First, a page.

Britain plans to cut its corporate tax rate to 17% over the next three years. But many businesses say they’re happy with the current 19%, thank you very much.
Make no mistake: Business leaders want to reduce their total tax burden.
But they’re asking U.K. Treasury chief Philip Hammond to take another look at how that’s best achieved when he presents his budget on Wednesday.
The British Chamber of Commerce (BCC) has called on the government to maintain its current 19% rate, but instead cut property taxes and other lump-sum payments demanded of business.
“In trying to create a competitive business environment, the focus should be on reducing the burden of upfront business costs and taxes,” said Suren Thiru, head of economics and business finance at the BCC.
That would help startups and companies struggling to make a profit more than a cut in tax on their income.
Consulting firms EY and Deloitte agree.
The head of U.K. tax policy at Deloitte, Bill Dodwell, said there is “broad agreement” in the business community that providing targeted relief would be more beneficial than a lower corporate tax rate.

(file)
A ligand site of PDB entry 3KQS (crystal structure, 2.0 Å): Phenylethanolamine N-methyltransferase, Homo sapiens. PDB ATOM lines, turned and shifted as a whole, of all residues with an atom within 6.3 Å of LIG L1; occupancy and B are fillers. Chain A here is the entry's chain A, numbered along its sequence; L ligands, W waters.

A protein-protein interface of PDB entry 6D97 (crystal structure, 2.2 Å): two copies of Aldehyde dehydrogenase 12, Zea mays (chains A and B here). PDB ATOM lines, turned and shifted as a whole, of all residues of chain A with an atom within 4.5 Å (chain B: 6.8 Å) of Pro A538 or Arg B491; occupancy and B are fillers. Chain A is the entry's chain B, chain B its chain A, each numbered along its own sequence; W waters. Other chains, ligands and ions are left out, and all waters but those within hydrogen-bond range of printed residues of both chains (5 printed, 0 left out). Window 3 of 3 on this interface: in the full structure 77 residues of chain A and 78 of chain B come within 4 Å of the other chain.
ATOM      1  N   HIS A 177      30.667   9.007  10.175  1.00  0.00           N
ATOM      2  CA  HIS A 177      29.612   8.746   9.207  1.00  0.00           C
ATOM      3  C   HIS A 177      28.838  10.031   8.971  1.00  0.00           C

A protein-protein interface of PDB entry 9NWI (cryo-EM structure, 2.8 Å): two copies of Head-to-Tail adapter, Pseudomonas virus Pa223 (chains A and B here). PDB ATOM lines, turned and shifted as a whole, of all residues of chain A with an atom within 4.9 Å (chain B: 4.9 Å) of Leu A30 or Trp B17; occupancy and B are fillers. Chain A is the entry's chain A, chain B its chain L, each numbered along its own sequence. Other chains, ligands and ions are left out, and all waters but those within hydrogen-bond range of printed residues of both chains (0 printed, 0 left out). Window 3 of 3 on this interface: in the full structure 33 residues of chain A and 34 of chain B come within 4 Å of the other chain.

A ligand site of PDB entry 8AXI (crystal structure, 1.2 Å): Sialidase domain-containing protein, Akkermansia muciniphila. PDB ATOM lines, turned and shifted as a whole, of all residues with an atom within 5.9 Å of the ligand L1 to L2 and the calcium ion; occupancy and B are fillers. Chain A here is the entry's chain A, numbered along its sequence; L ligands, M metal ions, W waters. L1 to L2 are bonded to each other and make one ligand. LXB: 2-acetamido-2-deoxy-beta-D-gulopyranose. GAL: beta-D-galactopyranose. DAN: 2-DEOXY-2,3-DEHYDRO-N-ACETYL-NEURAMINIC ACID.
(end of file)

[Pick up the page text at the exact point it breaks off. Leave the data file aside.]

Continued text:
Questions about the U.K. policy reflect a broader debate within developed economies about the virtues of a lower headline corporate tax rate.
The average corporate tax rate across more than 30 countries monitored by the OECD has dropped by 7.5 percentage points since 2000 to below 25%. The rate in Ireland is now just 12.5%.
But the devil is often in the details.
In the United States, for example, Republicans are pushing to reduce the corporate rate to 20% from 35%. President Trump says the new rate should be “no higher” than that.
Supporters argue that 35% is one of the highest headline rates in the world, but many companies pay far less once deductions and special tax breaks are included.
Large, profitable U.S. corporations paid an average effective federal tax rate of 14% between 2008 and 2012, according to the U.S. Government Accountability Office.
Critics say that the Republican plan doesn’t go far enough in eliminating deductions and other tax credits that have been awarded to businesses over the decades.
“This is not tax reform. This is a tax cut. This is fool’s gold,” Starbucks ( executive chairman Howard Schultz said earlier this month. )
In Britain, there have been calls for dramatic cuts to the corporate tax rate following Brexit in order to keep businesses from moving abroad. Critics say doing so would only accelerate a race to the bottom.
CNNMoney (London) First published November 21, 2017: 12:03 PM ET